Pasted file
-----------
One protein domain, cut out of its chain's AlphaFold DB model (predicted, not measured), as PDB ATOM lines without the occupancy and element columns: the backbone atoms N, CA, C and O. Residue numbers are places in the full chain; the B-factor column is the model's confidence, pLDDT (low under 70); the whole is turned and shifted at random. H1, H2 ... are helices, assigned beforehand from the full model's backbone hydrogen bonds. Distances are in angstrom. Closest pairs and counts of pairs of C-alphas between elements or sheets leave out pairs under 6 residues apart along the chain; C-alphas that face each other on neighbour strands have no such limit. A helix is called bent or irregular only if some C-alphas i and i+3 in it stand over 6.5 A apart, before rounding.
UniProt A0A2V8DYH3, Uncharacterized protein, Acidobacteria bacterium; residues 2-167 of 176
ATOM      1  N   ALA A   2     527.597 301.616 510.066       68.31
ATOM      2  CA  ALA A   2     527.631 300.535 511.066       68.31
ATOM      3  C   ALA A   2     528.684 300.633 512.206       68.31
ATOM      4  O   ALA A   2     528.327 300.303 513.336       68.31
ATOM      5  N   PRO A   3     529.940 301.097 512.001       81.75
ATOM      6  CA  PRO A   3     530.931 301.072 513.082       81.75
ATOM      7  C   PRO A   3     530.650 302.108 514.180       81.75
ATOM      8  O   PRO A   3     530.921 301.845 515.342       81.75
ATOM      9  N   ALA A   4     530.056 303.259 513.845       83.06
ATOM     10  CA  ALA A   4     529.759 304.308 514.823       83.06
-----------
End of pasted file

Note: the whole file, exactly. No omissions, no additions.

One protein domain, cut out of its chain's AlphaFold DB model (predicted, not measured), as PDB ATOM lines without the occupancy and element columns: the backbone atoms N, CA, C and O. Residue numbers are places in the full chain; the B-factor column is the model's confidence, pLDDT (low under 70); the whole is turned and shifted at random. H1, H2 ... are helices, assigned beforehand from the full model's backbone hydrogen bonds. Distances are in angstrom. Closest pairs and counts of pairs of C-alphas between elements or sheets leave out pairs under 6 residues apart along the chain; C-alphas that face each other on neighbour strands have no such limit. A helix is called bent or irregular only if some C-alphas i and i+3 in it stand over 6.5 A apart, before rounding.
UniProt A0A2V8DYH3, Uncharacterized protein, Acidobacteria bacterium; residues 2-167 of 176
ATOM      1  N   ALA A   2     527.597 301.616 510.066       68.31
ATOM      2  CA  ALA A   2     527.631 300.535 511.066       68.31
ATOM      3  C   ALA A   2     528.684 300.633 512.206       68.31
ATOM      4  O   ALA A   2     528.327 300.303 513.336       68.31
ATOM      5  N   PRO A   3     529.940 301.097 512.001       81.75
ATOM      6  CA  PRO A   3     530.931 301.072 513.082       81.75
ATOM      7  C   PRO A   3     530.650 302.108 514.180       81.75
ATOM      8  O   PRO A   3     530.921 301.845 515.342       81.75
ATOM      9  N   ALA A   4     530.056 303.259 513.845       83.06
ATOM     10  CA  ALA A   4     529.759 304.308 514.823       83.06